I stood aimlessly looking out the window while waiting for the water to boil for my tea. It was an odd sort of day. The skies were grey but the temperatures were warm. Some of the trees were completely bare and their naked branches clutched at the sky like scraggly fingers. Other trees were full with fall color having survived the few bits of rain and wind of the season.
As I watched the odd little pattern the naked and full trees made, a silver SUV pulled into a slot across the street. The tires bumped the curb making a soft thud. The driver then backed up a bit lopsided and once again hit the curb, as though he were trying to drive over it. My spine tingled as I moved a bit closer to the glass to investigate.
The car was not moving but the taillights were on. I squinted in an effort to see the license plate. Another minute passed and I was certain that the driver was a crazy, inebriated ex who was planning to drive his car through my neighbor’s front door. My mind raced ahead as I mentally planned grabbing my shoes running down the stairs and out the door to save my neighbor from disaster. “Oh no, what if one of the children goes running by,” I thought with panic rising. I would have to move fast but I was sure I could do it.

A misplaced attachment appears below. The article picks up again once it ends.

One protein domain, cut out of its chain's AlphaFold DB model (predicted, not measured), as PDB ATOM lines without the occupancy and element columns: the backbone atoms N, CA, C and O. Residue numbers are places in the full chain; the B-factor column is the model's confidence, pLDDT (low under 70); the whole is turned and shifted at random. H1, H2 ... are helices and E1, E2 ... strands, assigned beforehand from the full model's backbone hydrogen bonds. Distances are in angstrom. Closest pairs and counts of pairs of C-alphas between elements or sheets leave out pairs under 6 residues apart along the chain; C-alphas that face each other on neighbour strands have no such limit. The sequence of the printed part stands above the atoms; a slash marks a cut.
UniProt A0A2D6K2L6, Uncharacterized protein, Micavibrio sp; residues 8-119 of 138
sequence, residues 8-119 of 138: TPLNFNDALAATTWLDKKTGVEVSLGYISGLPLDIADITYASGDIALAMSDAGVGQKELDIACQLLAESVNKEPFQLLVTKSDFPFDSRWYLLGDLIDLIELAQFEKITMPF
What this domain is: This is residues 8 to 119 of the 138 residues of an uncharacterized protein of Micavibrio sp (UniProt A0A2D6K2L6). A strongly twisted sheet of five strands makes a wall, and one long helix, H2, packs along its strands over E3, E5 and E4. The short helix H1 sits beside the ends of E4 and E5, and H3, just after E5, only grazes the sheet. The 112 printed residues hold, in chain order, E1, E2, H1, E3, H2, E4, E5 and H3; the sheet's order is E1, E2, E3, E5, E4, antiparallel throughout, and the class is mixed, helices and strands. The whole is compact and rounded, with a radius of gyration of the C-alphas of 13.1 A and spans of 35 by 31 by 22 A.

I moved a little to the side watching the unmoving car. A few moments later the door opened. My mind raced wildly with dizzying questions – Should I call 911? Should I get my bat? I kept watching the car as I plotted to take down the murderer or at the very least call the police.
The minutes ticked away and by now the kettle was boiling. I ignored the sound and kept watching. The door was still open and I saw a shoulder emerge and then disappear back inside the car. Several moments passed and then the figure slowly emerged. I held my breath, watching and waiting. Finally, the door began to close and I drew in my breath, waiting to see the crazed mad man whom I would soon have to take down.
He was hunched over and moving slowly, shuffling really, using his cane to find the ground in front of him before taking a step. My crazed mad man was a sweet little old man who clearly had a little trouble with his eyesight!